International Society for Science & Religion - Library Project

Matters of Life and Death: A Jewish Approach to Modern Medical Ethics

by Elliot N. Dorff

Introductory Essay by V. V. Raman

A goal of medicine is to preserve and keep our physical bodies healthy. A goal of religion is to keep our spiritual life healthy and meaningful. Religion and medicine both have important ethical dimensions. So there are interconnections between medicine and religion. This erudite book examines these connections in the Judaic tradition. It also provides prescriptions on how to navigate through the life stresses and ethical challenges of the modern world without losing one’s moorings to Jewish traditional values and wisdom. The issues discussed in Matters of Life and Death: A Jewish Approach to Modern Medial Ethics range from inception to life’s last phase. Though we think we make decisions and act with apparent independence, we are invariably connected to culture and community. This recognition can enable us to act more meaningfully and responsibly.

The allusions to and interpretations of scriptural writings that guide this book are provided by “a Conservative rabbi” who was affiliated “for over a decade with the Conservative movement’s committee on Jewish Law and Standards” [11]. The book is replete with references and insights that reflect deep rabbinical scholarship.

At the start we are told that “living by God’s commandments” also means that “we should not die as a result of observing them” [15]. Like other traditional religious conservatives, the author comments somewhat harshly that American pragmatism devalues “those who are disabled in some way,” even questioning “whether someone with severe disabilities should continue to live” [18]. We are reminded that “The body is neither good nor bad, but morally neutral,” and that its energies and faculties “should be used for divine purposes as defined by Jewish law and tradition” [24]. Most importantly, “the community must balance its medical and nonmedical needs and services” [29].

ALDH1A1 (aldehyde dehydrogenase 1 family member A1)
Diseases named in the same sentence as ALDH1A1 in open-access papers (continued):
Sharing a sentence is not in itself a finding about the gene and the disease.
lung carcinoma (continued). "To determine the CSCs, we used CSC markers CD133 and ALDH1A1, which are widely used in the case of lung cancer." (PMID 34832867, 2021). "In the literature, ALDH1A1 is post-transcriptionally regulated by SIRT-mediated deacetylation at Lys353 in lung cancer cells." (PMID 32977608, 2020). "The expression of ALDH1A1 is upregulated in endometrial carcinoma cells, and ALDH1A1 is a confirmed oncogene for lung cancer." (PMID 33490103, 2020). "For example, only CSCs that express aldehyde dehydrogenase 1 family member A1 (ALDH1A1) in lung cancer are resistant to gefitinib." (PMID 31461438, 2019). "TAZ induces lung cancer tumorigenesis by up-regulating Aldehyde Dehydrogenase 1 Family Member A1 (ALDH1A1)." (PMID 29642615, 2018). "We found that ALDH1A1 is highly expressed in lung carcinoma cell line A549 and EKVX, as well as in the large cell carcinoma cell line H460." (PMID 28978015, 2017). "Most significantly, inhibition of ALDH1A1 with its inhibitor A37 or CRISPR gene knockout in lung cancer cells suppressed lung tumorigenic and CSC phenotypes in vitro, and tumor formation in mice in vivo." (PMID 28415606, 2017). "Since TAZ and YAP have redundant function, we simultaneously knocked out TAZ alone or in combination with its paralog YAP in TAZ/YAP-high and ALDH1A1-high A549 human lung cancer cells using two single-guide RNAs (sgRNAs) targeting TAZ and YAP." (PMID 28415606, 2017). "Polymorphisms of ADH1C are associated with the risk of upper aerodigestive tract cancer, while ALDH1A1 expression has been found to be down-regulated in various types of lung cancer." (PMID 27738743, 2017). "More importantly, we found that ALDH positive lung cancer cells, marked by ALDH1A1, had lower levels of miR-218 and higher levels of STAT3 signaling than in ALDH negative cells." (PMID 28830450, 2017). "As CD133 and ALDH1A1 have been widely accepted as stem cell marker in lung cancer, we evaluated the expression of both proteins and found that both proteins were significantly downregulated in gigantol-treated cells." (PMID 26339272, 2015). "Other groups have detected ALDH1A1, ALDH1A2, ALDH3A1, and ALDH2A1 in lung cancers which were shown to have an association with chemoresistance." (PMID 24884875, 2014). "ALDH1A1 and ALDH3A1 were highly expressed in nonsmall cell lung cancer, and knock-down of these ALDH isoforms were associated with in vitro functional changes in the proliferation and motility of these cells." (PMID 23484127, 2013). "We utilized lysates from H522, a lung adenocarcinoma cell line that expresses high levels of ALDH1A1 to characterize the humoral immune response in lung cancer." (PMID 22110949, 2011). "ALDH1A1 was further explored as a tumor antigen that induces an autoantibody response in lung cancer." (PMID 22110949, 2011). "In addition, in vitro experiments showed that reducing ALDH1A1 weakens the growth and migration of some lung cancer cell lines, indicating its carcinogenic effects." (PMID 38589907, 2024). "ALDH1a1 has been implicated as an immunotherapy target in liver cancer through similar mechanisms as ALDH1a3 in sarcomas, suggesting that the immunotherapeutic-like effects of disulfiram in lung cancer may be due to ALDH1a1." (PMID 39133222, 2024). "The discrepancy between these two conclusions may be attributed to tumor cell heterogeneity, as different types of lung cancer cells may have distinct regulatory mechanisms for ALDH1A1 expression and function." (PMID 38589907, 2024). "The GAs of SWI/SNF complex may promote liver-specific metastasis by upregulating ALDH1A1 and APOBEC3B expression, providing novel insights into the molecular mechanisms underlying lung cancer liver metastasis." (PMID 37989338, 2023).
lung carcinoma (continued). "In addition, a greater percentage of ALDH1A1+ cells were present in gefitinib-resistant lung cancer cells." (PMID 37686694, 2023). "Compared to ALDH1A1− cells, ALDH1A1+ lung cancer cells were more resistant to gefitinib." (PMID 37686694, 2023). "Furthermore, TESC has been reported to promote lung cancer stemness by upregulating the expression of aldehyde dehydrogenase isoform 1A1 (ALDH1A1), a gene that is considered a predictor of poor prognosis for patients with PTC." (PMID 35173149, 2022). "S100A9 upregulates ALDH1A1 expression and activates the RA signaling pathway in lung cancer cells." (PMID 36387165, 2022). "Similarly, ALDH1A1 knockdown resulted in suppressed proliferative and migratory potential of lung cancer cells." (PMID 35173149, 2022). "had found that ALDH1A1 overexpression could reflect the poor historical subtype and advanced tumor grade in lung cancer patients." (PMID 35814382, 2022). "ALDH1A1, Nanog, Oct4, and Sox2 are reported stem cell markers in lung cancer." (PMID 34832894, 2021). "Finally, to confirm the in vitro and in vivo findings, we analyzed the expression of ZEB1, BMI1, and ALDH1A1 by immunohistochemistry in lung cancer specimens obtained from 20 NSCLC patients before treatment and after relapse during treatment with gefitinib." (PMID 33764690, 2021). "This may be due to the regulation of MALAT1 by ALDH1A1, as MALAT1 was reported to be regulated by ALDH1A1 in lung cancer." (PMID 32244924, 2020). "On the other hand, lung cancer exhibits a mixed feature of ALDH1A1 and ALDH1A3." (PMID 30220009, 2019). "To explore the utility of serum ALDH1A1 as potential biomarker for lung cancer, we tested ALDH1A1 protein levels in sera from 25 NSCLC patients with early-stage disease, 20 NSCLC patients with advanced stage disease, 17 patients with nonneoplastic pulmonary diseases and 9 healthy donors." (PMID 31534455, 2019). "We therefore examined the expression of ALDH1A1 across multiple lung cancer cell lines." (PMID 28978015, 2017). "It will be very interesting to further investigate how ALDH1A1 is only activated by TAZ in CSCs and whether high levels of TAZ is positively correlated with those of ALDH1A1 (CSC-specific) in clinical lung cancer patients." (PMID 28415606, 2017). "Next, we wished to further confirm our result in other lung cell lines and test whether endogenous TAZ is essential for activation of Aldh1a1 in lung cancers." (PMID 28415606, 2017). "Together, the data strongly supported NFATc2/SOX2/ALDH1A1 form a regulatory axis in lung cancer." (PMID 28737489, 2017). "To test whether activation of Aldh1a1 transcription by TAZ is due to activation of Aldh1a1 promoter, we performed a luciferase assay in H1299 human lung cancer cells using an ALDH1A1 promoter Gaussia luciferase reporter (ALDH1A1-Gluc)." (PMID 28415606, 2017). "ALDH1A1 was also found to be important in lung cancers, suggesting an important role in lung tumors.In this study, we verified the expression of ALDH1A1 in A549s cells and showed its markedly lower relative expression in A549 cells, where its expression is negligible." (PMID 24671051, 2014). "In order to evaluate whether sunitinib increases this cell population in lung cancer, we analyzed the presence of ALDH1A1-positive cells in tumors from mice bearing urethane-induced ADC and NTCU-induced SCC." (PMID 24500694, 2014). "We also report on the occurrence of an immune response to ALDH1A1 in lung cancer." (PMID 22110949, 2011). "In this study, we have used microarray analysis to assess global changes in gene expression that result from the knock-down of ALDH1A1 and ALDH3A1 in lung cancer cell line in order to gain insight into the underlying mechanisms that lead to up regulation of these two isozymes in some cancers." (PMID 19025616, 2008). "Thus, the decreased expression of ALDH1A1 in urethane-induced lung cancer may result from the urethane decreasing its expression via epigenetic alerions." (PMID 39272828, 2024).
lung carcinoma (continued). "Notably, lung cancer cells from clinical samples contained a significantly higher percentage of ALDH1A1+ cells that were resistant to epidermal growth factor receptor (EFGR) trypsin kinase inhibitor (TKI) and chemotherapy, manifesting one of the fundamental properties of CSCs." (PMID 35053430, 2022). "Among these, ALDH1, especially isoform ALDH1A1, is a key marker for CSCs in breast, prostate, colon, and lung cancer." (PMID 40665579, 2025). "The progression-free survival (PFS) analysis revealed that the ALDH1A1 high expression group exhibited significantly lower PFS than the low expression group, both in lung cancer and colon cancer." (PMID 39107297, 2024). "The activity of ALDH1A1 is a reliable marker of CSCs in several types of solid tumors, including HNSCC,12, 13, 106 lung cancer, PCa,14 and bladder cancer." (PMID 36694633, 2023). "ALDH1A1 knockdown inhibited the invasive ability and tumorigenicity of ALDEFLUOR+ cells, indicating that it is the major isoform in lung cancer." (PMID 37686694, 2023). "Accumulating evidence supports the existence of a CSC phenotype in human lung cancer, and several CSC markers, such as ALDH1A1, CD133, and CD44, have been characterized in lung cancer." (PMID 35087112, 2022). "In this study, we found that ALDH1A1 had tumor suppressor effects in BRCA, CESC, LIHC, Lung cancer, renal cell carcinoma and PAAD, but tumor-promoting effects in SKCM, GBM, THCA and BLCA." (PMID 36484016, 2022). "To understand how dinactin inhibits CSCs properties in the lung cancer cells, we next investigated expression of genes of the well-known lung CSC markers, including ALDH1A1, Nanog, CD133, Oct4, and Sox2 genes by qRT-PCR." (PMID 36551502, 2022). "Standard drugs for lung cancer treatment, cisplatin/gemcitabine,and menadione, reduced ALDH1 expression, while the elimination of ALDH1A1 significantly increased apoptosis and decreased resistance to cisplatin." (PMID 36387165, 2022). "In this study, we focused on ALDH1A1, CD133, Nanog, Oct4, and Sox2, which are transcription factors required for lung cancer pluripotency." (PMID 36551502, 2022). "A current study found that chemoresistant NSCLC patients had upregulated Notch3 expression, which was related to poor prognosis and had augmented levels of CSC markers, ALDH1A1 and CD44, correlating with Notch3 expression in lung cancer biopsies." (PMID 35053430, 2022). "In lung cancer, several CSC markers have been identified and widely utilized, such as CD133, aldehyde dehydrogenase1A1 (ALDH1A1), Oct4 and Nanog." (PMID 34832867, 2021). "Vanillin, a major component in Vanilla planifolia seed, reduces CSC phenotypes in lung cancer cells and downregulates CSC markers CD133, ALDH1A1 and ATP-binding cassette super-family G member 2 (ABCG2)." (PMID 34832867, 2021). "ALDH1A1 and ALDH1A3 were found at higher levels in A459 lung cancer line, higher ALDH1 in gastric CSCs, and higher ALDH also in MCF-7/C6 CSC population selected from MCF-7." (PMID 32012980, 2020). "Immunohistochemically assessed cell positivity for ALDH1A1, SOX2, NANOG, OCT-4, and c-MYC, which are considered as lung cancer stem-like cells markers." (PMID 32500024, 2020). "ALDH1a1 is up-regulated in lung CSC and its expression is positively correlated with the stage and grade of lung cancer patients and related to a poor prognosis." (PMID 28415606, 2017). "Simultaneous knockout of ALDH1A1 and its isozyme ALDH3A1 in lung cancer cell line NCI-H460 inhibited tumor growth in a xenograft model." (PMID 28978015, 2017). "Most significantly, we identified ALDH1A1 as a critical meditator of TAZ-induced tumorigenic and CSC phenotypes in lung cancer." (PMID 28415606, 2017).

The book discusses Jewish positions on marriage and procreation, infertility and artificial insemination, in vitro fertilization and surrogate mothers, with extensive references from the tradition’s literature. Other topics related to sex include adultery, incest, paternal and maternal identities, and licentiousness. An entire chapter is devoted to contraception where the high rate of abortion among Jews” is mentioned as “a particularly problematic phenomenon” [132]. In discussions on the social context of generating life, issues like homosexuality and genetic screening appear.

Many chapters deal with end of life questions: from preparing to die and euthanasia to organ donation and cremation. The last part of the book deals with medical care in the communal context. Here the book talks about preventive medicine, visiting the sick, mental health, and even cosmetic surgery. There are also references to the moral and theological aspects of cloning. The book stresses an imperative to choose life, and concludes with some personal reflections on religion and morality.

This is an encyclopedic work that presents with ample scriptural references the Conservative Jewish stance on many moral, practical, and pressing issues that confront humanity today. It is a rich resource for preachers and practitioners of the Judaic tradition in the context of important ethical problems. The book also reveals that many of the fundamental questions facing us were considered and commented upon by the thinkers and moralists of the ancient and rich Judaic tradition. This is a veritable guide for the perplexed for Jews in our times, and could serve as a model for similar books in other religious traditions.